The Triassic-Jurassic boundary in Italy contains shocked quartz and a set of weak iridium peaks; these need to be confirmed and replicated at other localities. Two scientists concluded that the plant extinction at the Triassic-Jurassic took less than 21,000 years, analogous to the sharpness of the K-T fern spike and supportive of impact.12 On the other hand, the boundary appears to be just a little younger than each of the two candidate craters listed in Table 4. However, the Triassic-Jurassic boundary age of 202 ± 1 million years was not measured directly on something like a boundary clay, but instead is based on analysis of a volcanic rock that was interpreted by the researchers to be just younger than the boundary. It is possible that as more measurements are taken, the accepted age of the Triassic-Jurassic will shift.
At the Eocene-Oligocene boundary, approximately 34 million years ago, some 35 percent of marine genera became extinct (meaning that two or three times as many species did), as did many mammal species. Deep-sea drill cores show an iridium spike near the boundary, as well as the kind of spherules and shocked quartz found at the K-T. Even coesite, the high-pressure form of quartz and a diagnostic indicator of impact, is present. Not one but two craters date to the Eocene-Oligocene section of the geologic record. The Popigai structure in Siberia, 100 km in diameter, is dated at 35.7 ± 0.2 million years.13 In 1994, Wylie Poag of the U.S. Geological Survey discovered a large crater buried beneath Chesapeake Bay that dates to 35.5 ± 0.6 million years.14 At an estimated diameter of 85 km, Chesapeake Bay is the largest impact structure yet discovered in the United States. Its age, and the composition of the associated breccia, are consistent with Chesapeake Bay being the source of the North American tektites. Two craters the size of Popigai and Chesapeake Bay should have been created at approximately 10-million-year intervals, yet these two were struck within a few hundred thousand years of each other, showing that the laws of chance can produce seemingly improbable results.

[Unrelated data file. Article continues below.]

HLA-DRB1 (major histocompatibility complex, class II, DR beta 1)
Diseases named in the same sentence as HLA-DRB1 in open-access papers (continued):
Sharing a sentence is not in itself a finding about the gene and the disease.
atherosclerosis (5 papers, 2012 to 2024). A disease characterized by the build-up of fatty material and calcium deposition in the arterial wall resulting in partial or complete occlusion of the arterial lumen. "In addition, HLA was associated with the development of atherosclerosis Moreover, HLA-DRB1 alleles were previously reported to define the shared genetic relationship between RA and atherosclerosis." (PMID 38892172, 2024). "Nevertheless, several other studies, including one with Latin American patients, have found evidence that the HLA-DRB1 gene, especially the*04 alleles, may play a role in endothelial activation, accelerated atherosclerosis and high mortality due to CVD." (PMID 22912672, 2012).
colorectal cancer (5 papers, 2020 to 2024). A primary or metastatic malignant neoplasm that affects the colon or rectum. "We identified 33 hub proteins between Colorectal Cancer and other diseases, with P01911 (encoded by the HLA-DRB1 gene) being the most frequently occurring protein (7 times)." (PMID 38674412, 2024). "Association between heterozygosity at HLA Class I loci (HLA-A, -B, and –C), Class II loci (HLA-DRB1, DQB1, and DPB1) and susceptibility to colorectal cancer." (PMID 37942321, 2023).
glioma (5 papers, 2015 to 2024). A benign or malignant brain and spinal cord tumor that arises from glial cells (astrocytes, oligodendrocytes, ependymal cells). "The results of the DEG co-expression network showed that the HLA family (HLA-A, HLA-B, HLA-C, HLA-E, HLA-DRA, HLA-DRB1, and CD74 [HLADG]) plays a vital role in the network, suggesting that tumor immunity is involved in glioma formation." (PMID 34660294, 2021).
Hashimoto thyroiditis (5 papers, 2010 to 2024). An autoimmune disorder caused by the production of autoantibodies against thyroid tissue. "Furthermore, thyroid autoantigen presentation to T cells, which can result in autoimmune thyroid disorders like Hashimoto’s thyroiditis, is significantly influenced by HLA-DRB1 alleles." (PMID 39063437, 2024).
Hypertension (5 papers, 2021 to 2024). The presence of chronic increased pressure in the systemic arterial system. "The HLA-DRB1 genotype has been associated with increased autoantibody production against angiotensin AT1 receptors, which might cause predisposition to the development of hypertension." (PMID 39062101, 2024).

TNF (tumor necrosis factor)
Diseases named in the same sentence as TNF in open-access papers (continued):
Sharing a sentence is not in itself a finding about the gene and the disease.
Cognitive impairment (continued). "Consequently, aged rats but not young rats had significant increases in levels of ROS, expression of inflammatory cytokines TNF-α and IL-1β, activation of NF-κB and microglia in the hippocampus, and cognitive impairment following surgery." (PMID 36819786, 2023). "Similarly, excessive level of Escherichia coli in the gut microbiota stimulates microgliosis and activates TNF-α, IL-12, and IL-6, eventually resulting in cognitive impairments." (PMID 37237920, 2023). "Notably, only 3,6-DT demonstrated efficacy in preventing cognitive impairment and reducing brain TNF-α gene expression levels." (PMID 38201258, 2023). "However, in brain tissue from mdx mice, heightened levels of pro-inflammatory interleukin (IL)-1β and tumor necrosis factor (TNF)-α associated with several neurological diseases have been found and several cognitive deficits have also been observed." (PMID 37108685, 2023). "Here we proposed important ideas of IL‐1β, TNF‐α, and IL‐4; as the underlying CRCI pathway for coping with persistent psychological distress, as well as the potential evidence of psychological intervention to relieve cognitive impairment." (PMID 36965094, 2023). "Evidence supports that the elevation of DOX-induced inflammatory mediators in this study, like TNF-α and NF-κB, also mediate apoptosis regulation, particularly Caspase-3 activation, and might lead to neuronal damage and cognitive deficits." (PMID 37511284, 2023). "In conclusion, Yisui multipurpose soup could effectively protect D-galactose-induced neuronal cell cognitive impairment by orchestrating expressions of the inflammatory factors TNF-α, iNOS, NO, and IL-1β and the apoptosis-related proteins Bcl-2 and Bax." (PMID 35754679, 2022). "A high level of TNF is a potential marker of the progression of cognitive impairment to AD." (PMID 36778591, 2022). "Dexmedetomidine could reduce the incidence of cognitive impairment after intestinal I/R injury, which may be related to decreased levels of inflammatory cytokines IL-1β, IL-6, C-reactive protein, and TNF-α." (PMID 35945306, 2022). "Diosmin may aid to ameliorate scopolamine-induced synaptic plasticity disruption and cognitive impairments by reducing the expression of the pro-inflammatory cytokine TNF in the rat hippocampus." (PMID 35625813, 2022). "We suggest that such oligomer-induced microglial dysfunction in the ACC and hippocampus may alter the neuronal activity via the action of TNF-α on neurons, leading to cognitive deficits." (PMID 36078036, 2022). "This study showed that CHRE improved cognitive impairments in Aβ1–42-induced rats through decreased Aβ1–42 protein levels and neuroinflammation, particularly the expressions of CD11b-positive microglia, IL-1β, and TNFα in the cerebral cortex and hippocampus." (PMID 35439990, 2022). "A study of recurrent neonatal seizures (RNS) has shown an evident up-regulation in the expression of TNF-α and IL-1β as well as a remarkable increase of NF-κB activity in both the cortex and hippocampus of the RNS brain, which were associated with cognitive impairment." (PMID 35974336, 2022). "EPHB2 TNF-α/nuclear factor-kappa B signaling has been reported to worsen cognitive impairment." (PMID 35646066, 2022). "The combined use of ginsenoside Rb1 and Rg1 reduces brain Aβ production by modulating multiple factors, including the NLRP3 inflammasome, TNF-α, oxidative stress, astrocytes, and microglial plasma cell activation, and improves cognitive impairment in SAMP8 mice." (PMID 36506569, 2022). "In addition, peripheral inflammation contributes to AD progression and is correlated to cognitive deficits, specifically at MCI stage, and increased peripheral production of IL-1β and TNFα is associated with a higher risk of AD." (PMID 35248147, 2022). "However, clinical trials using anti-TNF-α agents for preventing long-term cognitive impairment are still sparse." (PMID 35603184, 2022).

Both craters are just older than the Eocene-Oligocene boundary, and, if all the dates are correct, could not have caused it. The age of the boundary, however, has been argued at great length in the literature, and may not be completely firm.15 But the impact markers also appear to be just slightly older than the boundary, and no mass extinction lines up with the impact evidence.
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